Engineering Tinkering, More Time For Sales Delay Next-Generation Chevrolet Cruze Until 2015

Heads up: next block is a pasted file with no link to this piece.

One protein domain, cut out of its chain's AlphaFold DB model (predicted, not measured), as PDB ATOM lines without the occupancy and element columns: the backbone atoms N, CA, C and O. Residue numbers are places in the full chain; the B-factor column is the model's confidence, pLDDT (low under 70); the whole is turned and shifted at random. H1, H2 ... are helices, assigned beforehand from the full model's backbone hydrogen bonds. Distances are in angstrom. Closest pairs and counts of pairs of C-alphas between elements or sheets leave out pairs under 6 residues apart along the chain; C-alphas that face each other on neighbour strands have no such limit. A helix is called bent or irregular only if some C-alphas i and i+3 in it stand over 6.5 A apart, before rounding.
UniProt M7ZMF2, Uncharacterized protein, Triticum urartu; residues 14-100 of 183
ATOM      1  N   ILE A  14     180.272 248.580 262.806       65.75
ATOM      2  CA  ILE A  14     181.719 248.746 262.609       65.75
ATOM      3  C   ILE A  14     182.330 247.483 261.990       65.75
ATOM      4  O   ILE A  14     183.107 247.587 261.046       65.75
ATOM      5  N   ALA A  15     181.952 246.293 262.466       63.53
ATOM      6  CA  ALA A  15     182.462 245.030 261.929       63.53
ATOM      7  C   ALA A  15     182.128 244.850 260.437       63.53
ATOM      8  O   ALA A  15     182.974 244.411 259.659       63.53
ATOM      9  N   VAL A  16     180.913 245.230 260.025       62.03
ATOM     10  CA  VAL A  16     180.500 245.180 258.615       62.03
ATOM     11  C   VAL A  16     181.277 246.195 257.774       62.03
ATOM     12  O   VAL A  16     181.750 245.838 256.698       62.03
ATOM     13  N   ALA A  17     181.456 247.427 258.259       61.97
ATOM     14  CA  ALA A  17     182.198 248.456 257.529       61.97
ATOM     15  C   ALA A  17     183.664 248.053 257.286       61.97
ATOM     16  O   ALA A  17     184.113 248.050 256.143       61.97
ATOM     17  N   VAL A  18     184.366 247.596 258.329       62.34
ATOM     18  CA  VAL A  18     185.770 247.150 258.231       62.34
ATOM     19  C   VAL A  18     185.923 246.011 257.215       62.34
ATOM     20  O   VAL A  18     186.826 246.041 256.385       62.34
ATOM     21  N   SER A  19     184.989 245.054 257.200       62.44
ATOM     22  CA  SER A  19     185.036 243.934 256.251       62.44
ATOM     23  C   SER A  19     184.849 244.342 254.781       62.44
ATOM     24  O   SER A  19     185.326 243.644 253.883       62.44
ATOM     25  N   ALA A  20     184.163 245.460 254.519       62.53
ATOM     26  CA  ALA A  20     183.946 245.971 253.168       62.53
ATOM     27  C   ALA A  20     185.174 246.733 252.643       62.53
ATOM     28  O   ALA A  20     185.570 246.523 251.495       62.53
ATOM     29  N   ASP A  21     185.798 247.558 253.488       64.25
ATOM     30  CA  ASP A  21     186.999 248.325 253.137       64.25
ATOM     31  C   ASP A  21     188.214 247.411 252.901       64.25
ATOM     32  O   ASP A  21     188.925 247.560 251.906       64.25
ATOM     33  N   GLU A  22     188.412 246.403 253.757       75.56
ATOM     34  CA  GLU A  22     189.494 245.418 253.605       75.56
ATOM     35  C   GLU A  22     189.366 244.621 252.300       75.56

Today, General Motors announced that it will delay the launch of the next-generation Chevrolet Cruze until 2015. The reason behind this delay is due in part to last minute engineering changes paired with the General's wish to move as many units as it can. Chevy's popular compact sedan is expected to be redesigned, and was originally set to debut at the tail end of 2014, but that date has been pushed back to December 2015 now. "It was disappointing to hear that the Chevy Cruze program has been pushed back a year and will not start until 2015," Canadian Auto Workers Local 4451 Chairwoman Karen Fleming said in an April newsletter obtained by Reuters. The CAW union represents hourly workers employed at a Cooper Standard Automotive facility that's responsible for producing rubber seals and other various trim pieces used on the Cruze. So far this year, the Cruze was up 17 percent in the United States with around 134,000 units sold so far. This is good enough to slot the Cruze right behind the Toyota Camry as the second best-selling passenger vehicle in the U.S. GM has been busy revamping its lineup since coming out of bankruptcy back in 2009 and the Cruze was one of the first new vehicles to debut under the shiny, new Golden Bowtie. Since then, GM has been busy rolling out new vehicles under Chevy's watch and the Cruze is now the crotchety old veteran of the group. Based on sales of the current-gen Cruze, Chevrolet isn't looking to reinvent the wheel, but to continue riding its wave of success. Chevrolet has managed to move about 2 million Cruze units globally since its launch. Besides the current wave of sales momentum, supplier sources speaking with Reuters said "engineering changes" have forced Chevy to push the launch of the next Cruze back. Officials with knowledge on the Cruze's future declined comment as to exactly what engineering changes are hindering the next-gen's launch. As we get more information, we'll pass it on, so stay tuned. Source: Reuters
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